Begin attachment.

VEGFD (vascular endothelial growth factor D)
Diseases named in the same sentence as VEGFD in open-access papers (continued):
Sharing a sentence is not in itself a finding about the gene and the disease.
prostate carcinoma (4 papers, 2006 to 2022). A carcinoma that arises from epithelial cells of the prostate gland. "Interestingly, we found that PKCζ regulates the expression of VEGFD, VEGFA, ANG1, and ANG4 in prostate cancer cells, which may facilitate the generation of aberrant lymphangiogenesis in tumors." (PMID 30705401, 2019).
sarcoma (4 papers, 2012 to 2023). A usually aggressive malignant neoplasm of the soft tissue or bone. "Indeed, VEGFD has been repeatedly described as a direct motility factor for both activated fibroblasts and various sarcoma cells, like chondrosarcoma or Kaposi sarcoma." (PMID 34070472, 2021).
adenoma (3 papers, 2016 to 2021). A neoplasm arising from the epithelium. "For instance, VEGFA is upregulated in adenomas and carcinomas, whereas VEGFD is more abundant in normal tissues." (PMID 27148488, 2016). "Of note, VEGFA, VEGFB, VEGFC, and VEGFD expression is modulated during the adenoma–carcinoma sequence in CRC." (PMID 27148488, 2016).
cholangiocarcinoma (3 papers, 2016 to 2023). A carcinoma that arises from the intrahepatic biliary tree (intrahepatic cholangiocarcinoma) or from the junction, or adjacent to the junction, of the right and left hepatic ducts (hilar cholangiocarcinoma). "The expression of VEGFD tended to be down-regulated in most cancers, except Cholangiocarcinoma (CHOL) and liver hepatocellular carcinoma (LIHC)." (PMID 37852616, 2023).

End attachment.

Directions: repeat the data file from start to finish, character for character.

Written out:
VEGFD (vascular endothelial growth factor D)
Diseases named in the same sentence as VEGFD in open-access papers (continued):
Sharing a sentence is not in itself a finding about the gene and the disease.
prostate carcinoma (4 papers, 2006 to 2022). A carcinoma that arises from epithelial cells of the prostate gland. "Interestingly, we found that PKCζ regulates the expression of VEGFD, VEGFA, ANG1, and ANG4 in prostate cancer cells, which may facilitate the generation of aberrant lymphangiogenesis in tumors." (PMID 30705401, 2019).
sarcoma (4 papers, 2012 to 2023). A usually aggressive malignant neoplasm of the soft tissue or bone. "Indeed, VEGFD has been repeatedly described as a direct motility factor for both activated fibroblasts and various sarcoma cells, like chondrosarcoma or Kaposi sarcoma." (PMID 34070472, 2021).
adenoma (3 papers, 2016 to 2021). A neoplasm arising from the epithelium. "For instance, VEGFA is upregulated in adenomas and carcinomas, whereas VEGFD is more abundant in normal tissues." (PMID 27148488, 2016). "Of note, VEGFA, VEGFB, VEGFC, and VEGFD expression is modulated during the adenoma–carcinoma sequence in CRC." (PMID 27148488, 2016).
cholangiocarcinoma (3 papers, 2016 to 2023). A carcinoma that arises from the intrahepatic biliary tree (intrahepatic cholangiocarcinoma) or from the junction, or adjacent to the junction, of the right and left hepatic ducts (hilar cholangiocarcinoma). "The expression of VEGFD tended to be down-regulated in most cancers, except Cholangiocarcinoma (CHOL) and liver hepatocellular carcinoma (LIHC)." (PMID 37852616, 2023).